How to Replace a Faucet

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How to Replace a Faucet.

It was time to replace that old bathroom faucet. It was an old single lever push, pull type and was difficult to turn on and off, especially for our youngest grandson.

Replacing a bathroom faucet is not that difficult, but sometimes Murphy’s Law takes over, and what can go wrong, will go wrong. My shut off valves were frozen so I could not turn off the water under the sink.

I ended up replacing the shut off valves, and I installed new supply lines. I’m by no means an expert and I’m not a plumber by trade. I can tell you how to this because I’ve done it many times before and this is what I’ve learned.

Step 1

The first thing you need to do is to turn off the water supply. Most bathroom sinks have shut off valves under the sink, if not you will have to turn off the main water supply.

Step 2

Once you’re sure the water is off, remove the hot and cold supply lines using an adjustable wrench.

Step 3

Now remove the retaining nuts that are holding the old faucet, a basin wrench is the handiest tool for this task.

Step 4

After removing the old faucet, clean any residue left behind with a tub and tile cleaner and paper towels. If you have to use a putty knife, use a plastic one.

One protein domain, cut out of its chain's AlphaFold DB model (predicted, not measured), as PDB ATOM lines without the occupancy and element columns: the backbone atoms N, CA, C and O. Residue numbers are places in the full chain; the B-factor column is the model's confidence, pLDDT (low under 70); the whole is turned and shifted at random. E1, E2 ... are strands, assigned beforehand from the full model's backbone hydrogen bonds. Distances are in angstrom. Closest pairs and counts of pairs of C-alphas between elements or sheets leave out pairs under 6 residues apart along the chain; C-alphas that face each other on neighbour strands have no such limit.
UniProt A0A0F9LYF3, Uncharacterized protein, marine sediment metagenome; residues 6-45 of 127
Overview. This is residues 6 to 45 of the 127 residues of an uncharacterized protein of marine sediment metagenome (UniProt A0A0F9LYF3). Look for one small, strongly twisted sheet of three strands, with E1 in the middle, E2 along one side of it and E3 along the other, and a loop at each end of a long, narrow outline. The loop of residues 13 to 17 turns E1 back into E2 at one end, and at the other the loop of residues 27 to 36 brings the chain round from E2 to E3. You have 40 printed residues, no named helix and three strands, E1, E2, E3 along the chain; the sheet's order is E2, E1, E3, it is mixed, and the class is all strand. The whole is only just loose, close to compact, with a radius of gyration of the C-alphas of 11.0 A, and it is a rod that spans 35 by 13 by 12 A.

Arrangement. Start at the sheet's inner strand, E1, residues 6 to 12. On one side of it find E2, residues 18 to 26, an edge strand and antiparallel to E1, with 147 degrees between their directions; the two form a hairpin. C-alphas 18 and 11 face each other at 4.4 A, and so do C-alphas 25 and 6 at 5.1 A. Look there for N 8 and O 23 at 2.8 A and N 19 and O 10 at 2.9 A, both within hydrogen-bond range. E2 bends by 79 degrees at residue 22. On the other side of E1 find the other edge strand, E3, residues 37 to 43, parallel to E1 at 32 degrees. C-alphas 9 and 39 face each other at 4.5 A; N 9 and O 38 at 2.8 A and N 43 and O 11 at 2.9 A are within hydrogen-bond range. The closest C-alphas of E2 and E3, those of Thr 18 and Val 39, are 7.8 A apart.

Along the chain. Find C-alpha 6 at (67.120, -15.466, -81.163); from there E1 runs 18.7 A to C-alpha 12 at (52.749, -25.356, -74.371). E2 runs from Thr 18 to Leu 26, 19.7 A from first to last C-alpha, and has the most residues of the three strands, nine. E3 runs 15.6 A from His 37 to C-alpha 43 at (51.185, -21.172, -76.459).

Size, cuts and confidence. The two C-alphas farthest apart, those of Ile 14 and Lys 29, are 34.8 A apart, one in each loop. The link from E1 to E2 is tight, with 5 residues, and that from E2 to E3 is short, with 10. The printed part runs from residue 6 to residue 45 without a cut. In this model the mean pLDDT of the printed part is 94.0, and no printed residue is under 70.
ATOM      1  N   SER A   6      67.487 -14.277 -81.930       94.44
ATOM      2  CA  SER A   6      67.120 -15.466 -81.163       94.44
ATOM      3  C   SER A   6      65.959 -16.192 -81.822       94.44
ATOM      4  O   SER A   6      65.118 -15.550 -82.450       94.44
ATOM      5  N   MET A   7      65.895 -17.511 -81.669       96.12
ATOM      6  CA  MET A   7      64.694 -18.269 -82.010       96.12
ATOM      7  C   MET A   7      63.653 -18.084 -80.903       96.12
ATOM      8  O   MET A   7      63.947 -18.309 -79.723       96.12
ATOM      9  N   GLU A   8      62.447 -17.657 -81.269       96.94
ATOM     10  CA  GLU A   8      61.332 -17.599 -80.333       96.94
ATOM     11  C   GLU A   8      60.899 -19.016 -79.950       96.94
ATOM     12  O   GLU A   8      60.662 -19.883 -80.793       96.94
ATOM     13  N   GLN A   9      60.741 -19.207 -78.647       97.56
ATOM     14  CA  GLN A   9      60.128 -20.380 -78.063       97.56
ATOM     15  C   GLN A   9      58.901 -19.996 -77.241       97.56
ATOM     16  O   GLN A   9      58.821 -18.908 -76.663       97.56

Step 5

Your new faucet will have a built in gasket, but you’ll still need a bead of caulk or plumber’s putty around each hole. This is needed to make a good seal.

Step 6

Place the new faucet and fasten the retaining nuts to hold it in place. It’s always a good idea to have somebody hold the new faucet in place until you get the nuts snug. Be careful not to over tighten, you can use the basin wrench but I like to just hand tighten.

Step 7

Now fasten the hot and cold water supply line to the new faucet, again hand tightening is good enough

Telfon Tape around the threads of a shut off valve

Step 8

Turn on the water supply and check for leaks, let the water run for about 20 seconds to bleed out any air that may have built up in the lines.

If you need to replace the supply lines you will need to wrap some Teflon tape around the threads of the shut off valves

Tools I used for this project

This basin wrench will be your best friend when replacing a faucet.



I like to write about things that I know about. My passion for a good cigar, our family recipes, television, movie reviews, travel, and product reviews. The products I review are goods that I own and have used. I’m a Industrial Engineer working in the automotive business. When I’m not working or writing I spend as much time with my beautiful grandchildren as I can, Bobby, Tyler, and Giada. Thanks for stopping by and I hope you enjoy 🙂

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Author: Jackie Jackson

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1 Comment

  1. Seems that something unexpected always comes up with a plumbing job, at least around our house. You made it sound easy!

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